During the lecture Artemus was always as solemn as the grave. Sometimes he would seem to forget his audience, and stand for several seconds gazing intently at his panorama. Then he would start up and remark apologetically, "I am very fond of looking at my pictures." His dress was always the same--evening toilet. His manners were polished, and his voice gentle and hesitating. Many who had read of the man who spelled joke with a "g," looked for a smart old man with a shrewd cock eye, dressed in vulgar velvet and gold, and they were hardly prepared to see the accomplished gentleman with slim physique and delicate white hands.
The letters of Artemus Ward in "Punch" from the tomb of Shakspeare and the London Tower, had made him famous in England, and in his audience were the nobility of the realm. His first lecture in London was delivered at Egyptian Hall, on Tuesday, November 13th, 1866. The room used was that which had been occupied by Mr. Arthur Sketchley, adjoining the one in which Mr. Arthur Smith formerly made his appearances. The stage, with the curtain down, had this appearance while Artemus was delivering his prologue:
(Drawing of stage with curtain closed and eight footlights.)
Punctually at eight o'clock he would step hesitatingly before the audience, and rubbing his hands bashfully, commence the lecture.
6.2. THE EGYPTIAN HALL LECTURE.
You are entirely welcome, ladies and gentlemen, to my little picture-shop.
I couldn't give you a very clear idea of the Mormons--and Utah--and the Plains--and the Rocky Mountains--without opening a picture-shop--and therefore I open one.
I don't expect to do great things here--but I have thought that if I could make money enough to by me a passage to New Zealand I should feel that I had not lived in vain.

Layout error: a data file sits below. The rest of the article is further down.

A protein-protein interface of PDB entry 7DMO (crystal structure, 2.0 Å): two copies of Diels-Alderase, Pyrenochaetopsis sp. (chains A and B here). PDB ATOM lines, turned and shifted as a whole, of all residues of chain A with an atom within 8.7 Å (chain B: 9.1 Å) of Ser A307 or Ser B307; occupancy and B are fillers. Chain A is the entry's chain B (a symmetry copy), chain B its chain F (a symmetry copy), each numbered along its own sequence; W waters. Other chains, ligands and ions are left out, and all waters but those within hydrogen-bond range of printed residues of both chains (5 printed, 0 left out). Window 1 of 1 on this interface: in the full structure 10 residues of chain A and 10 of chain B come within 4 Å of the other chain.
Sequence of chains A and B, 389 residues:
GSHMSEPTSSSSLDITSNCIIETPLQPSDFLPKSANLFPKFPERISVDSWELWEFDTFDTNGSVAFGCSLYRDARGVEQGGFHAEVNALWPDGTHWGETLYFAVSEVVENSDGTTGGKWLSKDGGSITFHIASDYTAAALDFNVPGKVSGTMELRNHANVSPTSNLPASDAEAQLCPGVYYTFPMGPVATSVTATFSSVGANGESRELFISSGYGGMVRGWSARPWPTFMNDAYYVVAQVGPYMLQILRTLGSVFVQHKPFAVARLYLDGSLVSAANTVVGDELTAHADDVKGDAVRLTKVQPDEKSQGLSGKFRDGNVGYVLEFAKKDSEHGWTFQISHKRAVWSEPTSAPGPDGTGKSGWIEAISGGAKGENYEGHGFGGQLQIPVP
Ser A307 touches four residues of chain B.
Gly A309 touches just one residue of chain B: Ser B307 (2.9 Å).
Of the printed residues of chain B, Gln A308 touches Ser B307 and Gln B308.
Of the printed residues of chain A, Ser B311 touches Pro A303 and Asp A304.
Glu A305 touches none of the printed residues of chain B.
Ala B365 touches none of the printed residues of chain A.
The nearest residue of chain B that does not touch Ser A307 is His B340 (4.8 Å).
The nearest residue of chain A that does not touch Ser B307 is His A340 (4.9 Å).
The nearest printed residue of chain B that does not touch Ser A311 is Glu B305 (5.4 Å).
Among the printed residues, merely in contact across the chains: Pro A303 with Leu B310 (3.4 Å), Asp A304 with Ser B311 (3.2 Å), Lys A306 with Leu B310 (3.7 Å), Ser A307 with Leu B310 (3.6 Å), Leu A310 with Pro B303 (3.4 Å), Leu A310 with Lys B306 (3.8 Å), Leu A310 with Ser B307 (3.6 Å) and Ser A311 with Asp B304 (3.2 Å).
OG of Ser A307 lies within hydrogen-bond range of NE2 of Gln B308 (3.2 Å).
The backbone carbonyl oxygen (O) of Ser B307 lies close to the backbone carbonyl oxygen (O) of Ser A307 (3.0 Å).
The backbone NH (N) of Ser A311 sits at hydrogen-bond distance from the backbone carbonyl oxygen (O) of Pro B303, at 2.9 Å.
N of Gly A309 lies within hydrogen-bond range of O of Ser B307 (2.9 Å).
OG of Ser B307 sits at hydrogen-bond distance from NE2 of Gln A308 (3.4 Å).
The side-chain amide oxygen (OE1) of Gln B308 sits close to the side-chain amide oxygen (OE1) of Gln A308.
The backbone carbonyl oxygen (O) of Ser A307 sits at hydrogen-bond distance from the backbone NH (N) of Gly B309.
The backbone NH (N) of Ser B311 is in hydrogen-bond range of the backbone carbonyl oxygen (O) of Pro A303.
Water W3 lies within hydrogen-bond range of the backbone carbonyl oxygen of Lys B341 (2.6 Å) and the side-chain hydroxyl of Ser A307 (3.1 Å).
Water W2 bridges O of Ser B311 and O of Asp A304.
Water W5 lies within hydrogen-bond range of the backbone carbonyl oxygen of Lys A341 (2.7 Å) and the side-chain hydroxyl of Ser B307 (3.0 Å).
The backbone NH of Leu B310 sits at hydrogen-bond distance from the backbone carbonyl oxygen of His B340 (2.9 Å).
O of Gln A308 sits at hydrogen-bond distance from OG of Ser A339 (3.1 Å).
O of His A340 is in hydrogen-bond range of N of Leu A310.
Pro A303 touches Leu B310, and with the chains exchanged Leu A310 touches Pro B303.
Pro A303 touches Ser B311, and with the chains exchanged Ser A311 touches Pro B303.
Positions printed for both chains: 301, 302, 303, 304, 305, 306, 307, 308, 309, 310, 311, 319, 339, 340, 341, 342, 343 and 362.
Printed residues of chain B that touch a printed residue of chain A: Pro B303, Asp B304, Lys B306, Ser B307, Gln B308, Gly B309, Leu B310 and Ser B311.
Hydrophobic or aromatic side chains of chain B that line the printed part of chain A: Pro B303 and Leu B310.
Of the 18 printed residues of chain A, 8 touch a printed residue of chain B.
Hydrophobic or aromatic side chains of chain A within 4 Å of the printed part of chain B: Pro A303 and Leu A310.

I don't want to live in vain.--I'd rather live in Margate-- or here. But I wish when the Egyptians built this hall they had given it a little more ventilation.
If you should be dissatisfied with anything here to-night--I will admit you all free in New Zealand--if you will come to me there for the orders. Any respectable cannibal will tell you where I live. This shows that I have a forgiving spirit.
I really don't care for money. I only travel round to see the world and to exhibit my clothes. These clothes I have on were a great success in America.
How often do large fortunes ruin young men! I should like to be ruined, but I can get on very well as I am.
I am not an Artist. I don't paint myself--though perhaps if I were a middle-aged single lady I should--yet I have a passion for pictures--I have had a great many pictures-- photographs taken of myself. Some of them are very pretty-- rather sweet to look at for a short time--and as I said before, I like them. I've always loved pictures.
I could draw on wood at a very tender age. When a mere child I once drew a small cart-load of raw turnips over a wooden bridge.--the people of the village noticed me. I drew their attention. They said I had a future before me. Up to that time I had an idea it was behind me.
Time passed on. It always does, by the way. You may possibly have noticed that Time passes on.--It is a kind of way Time has.
I became a man. I haven't distinguished myself at all as an artist--but I have always been more or less mixed up with Art. I have an uncle who takes photographs--and I have a servant who--takes anything he can get his hands on.
When I was in Rome--Rome in New York State I mean--a distinguished sculpist wanted to sculp me. But I said "No." I saw through the designing man. My model once in his hands--he would have flooded the market with my busts-- and I couldn't stand it to see everybody going round with a bust of me. Everybody would want one of course--and wherever I should go I should meet the educated classes with my bust, taking it home to their families. This would be more than my modesty could stand--and I should have to return to America--where my creditors are.
I like Art. I admire dramatic Art--although I failed as an actor.
It was in my schoolboy days that I failed as an actor. (Artemus made many attempts as an amateur actor, but never